What is Japanese precision?
If you’ve ever been to Japan, you’ve probably been astounded at how Japanese people carry out tasks with great accuracy. Other cultures are often fascinated by the Japanese ways of doing things -- but this same precision can also be attained by people from elsewhere.
In this episode of the Ikigai Podcast, Nick speaks with Paul Akers as they discuss what Japanese precision is, and how it can help make life better.
- Eliminating waste. At 1:43, Paul talks about his pursuit of eliminating waste.
- Lean manufacturing in Japan. At 6:04, Paul shares his experience learning about Toyota Production System and Lean Manufacturing in Japan.
- Passion to help others. At 7:13, Paul talks about his book 2 Second Lean, and his passion for helping others.
- Good thinking. At 8:40, Paul explains why he describes his book as “a walk through a Japanese garden of good thinking.”
- Satori moments. Paul shares his deep understanding of the Japanese culture and its service industry.
- Focusing on the process. At 15:51 Nick and Paul talk about how Japanese people pay great attention to detail and focus more on process.
- The big twins. Paul explains ‘the big twins’ at 23:04: deep respect for people and deep respect for resources.
- Survival thinking. At 26:51, Paul shares how Japanese thinking, or what he calls ‘survival thinking’, impacts his life.
- Paul’s ikigai. Paul shares his ikigai at 30:39: to treat people who serve him with deep respect.
Paul Akers is the founder and president of Fastcap, a product development company specializing in woodworking tools and hardware for professional builders. He also travels the world as a speaker and champion of lean marketing and lean thinking. He is host of the weekly podcast The American Innovator and the author of five books, including Banish Sloppiness (discussed in this episode).
One of Paul’s ikigai is his pursuit of eliminating waste. Paul shares that it all started when some Japanese consultants came to look at his company’s processes and procedures and indicated that they felt he didn’t sufficiently understand manufacturing; this was a surprise because his company does well and has won awards. Rather than be offended, Paul wanted to learn from them and asked for their advice. They helped him pinpoint ‘non-value-added’ activities that were a waste of time and could be removed in order to save not just time but also money. By eliminating waste, Paul was able to enjoy his work more -- it gave him more time to think and solve more complex problems.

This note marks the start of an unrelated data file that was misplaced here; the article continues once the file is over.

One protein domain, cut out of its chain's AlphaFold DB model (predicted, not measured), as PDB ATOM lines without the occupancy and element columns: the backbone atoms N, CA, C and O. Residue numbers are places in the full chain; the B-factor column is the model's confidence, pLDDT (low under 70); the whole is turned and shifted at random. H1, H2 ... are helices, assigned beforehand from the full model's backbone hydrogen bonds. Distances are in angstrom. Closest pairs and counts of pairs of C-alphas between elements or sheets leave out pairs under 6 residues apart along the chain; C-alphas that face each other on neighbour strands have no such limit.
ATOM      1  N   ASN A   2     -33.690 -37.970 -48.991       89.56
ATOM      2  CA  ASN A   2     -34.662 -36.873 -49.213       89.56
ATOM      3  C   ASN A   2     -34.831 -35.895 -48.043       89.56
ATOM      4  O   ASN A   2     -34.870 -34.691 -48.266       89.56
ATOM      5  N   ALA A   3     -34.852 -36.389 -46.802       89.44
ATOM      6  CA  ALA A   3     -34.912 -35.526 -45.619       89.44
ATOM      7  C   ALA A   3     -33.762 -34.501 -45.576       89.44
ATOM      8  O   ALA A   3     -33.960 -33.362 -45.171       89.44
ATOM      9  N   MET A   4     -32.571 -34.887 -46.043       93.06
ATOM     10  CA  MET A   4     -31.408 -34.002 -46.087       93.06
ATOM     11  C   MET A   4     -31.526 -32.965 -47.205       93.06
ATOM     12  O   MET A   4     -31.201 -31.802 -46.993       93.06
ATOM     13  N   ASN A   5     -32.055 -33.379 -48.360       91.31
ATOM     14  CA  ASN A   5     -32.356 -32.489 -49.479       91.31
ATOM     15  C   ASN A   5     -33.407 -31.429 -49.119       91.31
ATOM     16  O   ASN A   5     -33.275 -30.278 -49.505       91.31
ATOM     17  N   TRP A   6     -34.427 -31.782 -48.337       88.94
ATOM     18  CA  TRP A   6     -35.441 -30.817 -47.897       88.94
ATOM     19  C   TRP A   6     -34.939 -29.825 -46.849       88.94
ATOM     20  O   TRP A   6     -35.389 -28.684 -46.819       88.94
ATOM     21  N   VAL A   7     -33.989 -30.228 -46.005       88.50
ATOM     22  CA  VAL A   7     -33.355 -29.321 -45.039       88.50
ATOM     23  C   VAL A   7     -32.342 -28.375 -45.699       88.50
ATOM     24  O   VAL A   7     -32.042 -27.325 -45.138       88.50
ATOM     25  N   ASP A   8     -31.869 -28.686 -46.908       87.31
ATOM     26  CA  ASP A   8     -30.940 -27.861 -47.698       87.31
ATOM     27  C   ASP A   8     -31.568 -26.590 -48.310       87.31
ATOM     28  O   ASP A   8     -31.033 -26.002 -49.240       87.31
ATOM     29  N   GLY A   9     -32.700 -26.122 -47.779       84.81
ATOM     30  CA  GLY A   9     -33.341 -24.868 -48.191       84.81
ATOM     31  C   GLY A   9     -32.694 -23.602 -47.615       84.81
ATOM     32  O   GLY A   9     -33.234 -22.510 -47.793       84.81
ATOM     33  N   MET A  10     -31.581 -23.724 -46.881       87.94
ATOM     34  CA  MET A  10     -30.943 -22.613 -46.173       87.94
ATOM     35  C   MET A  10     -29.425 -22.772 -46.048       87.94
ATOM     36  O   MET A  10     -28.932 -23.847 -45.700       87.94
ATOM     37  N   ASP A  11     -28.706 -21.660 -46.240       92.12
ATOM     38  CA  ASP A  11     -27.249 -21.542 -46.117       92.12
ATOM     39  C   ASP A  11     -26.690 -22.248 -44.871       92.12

Paul first went to Japan in 2000 to learn more about lean manufacturing; he went to Toyota and Lexus and saw the huge contrast between their operations and those at his company.
Passion to help othersPaul has written several books about lean manufacturing. One of these is 2 Second Lean, which he wrote partly to get all his thinking down on paper, and partly because it is his passion to help other people and he wanted to share his knowledge to and hopefully help improve other people’s lives. He tries to articulate the concepts simply and effectively so that they can reach and be understood by more people.
Good thinkingPaul has also written Banish Sloppiness, a book he describes as “a walk through a Japanese garden of good thinking.” Paul explains that while Japanese people may not do everything right, they do manage to do a lot of things at a very high level; he thinks that Japanese culture is far above everyone else because Japanese people know how to slow down and think deeply: They think about the matrix, the whole sphere of what’s going on in their realm, and how it affects everything around them.
Nick agrees, having experienced this himself: he saw how the Japanese really embrace the idea of looking after their customers, even in the smallest situations.